• Finally, what are the implications for regions of the world today where laws like this are not set in place yet? What could result from this new acceptance for the LGBT community in global policy?


Recently, on September 19, 2018, Hong Kong’s Court of Final Appeal ruled that same-sex couples will have their marital statuses recognized as part of the spousal application process. The new policy permits the recognition of same-sex marriages for visa applications, but no other aspect of society or law. I think this decision of Hong Kong and India will definitely promote other countries to decriminalize homosexuality. There is still a large ration of countries that still haven’t decriminalized homosexuality and penalties are still bringing out with strict actions. In fact, about 70 are still yet to decriminalize homosexuality and in states like Iran, Sudan, Saudi Arabia, and Yemen, it is punishable by death, under sharia law. And the same goes in some parts of Somalia and northern Nigeria. Even though there are more than 120 countries, the world cannot be counted as liberal. Russia, for example, has recently introduced laws banning the promotion of homosexuality. Russia was recently rebuked by the European court of human rights for a 2013 law banning the spread of “propaganda of nontraditional sexual relations” among minors.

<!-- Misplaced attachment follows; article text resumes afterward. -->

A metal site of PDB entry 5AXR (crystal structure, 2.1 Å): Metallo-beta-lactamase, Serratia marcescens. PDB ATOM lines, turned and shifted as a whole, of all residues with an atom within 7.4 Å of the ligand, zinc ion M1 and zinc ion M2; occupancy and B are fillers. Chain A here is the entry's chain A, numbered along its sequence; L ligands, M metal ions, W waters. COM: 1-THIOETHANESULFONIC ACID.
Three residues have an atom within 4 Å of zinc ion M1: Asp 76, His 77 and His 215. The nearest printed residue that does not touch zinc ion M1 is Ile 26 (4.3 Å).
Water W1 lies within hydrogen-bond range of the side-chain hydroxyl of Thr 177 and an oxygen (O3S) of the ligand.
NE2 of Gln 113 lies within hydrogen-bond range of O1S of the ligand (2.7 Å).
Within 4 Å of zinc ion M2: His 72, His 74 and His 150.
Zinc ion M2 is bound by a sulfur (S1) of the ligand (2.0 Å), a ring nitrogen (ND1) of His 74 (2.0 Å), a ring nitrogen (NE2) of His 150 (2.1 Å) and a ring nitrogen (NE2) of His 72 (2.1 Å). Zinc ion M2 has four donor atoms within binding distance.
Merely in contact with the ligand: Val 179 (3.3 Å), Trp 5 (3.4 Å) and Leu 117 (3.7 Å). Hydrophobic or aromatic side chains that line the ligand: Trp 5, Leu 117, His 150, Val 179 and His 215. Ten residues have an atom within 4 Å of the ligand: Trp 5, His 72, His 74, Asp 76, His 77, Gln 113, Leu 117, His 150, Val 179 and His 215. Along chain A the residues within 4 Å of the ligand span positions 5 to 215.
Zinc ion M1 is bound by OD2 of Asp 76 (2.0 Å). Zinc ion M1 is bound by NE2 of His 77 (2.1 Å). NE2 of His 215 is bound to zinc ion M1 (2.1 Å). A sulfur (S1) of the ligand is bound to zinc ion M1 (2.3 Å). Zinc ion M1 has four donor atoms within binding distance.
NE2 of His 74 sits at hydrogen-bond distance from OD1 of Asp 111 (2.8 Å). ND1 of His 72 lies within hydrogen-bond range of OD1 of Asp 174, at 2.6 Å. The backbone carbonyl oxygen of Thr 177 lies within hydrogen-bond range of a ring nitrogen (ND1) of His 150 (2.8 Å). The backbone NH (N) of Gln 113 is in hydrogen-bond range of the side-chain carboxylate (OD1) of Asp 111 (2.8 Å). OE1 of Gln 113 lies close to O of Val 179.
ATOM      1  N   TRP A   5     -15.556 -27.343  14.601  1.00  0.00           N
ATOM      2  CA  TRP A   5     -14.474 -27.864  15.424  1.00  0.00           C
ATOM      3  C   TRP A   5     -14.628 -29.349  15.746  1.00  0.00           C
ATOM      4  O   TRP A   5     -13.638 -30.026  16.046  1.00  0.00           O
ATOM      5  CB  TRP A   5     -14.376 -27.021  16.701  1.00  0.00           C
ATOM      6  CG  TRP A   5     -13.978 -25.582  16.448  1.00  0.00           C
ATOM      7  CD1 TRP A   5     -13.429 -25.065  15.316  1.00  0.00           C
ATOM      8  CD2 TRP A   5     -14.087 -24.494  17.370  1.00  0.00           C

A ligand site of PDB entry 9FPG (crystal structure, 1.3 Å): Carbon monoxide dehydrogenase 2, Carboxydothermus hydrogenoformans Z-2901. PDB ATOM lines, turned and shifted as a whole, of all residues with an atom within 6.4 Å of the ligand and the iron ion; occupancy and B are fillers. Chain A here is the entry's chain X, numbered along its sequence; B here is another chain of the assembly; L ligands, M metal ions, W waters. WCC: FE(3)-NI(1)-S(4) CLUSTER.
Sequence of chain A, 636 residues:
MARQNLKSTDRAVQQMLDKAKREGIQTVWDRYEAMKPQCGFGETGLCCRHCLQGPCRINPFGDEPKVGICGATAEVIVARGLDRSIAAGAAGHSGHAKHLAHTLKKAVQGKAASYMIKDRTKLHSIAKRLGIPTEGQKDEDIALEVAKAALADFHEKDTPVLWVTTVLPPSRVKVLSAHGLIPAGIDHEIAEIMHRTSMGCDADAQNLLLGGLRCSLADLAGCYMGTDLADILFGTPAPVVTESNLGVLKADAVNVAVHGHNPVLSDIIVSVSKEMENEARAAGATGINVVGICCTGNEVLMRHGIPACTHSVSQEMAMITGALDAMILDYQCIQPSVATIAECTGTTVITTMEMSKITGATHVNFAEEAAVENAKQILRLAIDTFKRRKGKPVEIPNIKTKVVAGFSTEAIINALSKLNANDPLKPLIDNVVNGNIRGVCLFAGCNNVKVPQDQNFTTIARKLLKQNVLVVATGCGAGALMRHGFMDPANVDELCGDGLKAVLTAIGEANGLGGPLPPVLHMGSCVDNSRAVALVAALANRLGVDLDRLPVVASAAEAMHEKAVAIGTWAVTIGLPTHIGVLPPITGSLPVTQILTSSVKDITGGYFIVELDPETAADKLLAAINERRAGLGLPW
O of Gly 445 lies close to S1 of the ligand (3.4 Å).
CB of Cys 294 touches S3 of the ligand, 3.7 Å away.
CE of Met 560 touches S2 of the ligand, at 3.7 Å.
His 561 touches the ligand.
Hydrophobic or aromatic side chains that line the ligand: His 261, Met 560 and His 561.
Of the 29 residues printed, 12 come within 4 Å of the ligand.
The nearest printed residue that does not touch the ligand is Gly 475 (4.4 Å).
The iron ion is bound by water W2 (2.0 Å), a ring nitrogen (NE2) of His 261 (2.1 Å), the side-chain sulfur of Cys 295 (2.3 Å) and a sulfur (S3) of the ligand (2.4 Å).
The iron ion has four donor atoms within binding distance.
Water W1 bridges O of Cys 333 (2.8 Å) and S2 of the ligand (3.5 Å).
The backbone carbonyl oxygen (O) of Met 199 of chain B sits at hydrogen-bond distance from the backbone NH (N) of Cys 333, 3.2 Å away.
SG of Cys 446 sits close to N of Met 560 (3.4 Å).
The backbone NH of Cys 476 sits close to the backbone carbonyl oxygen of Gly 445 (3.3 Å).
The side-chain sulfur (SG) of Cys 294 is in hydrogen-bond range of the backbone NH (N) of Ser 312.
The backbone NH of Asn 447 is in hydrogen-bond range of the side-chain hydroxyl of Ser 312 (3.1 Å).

There are more than 70 nations yet to decriminalize homosexuality and 8 of it punishes it with death.

Here, if even 2-3 of these states have been encouraged or influenced by the actions if India and Hong Kong- they will promote decriminalization, which will then possibly then influence or encourage some other 2-3 states (maybe not immediately but still) and they will take at least some action and the following some other 2-3 states… you get the point. The cycle will go on and one day the whole world will be freer and liberal.

I think the world will definitely follow up. Neighbors matter the most on the world stage. Allies and relationships are all a productive weapon to have for growth and peace. Differences in ideologies can either give a rise to dispute or growth. And this cause is definitely positive and provide growth, equality, and healthier lifestyles. The decision taken by India and Hong Kong had been a brave, hard and positive one and I’m sure rest of the world will take similar actions and make the world a better place to live in.


*interview has been edited for clarity

– Naomi Vuong and Agampreet Kalra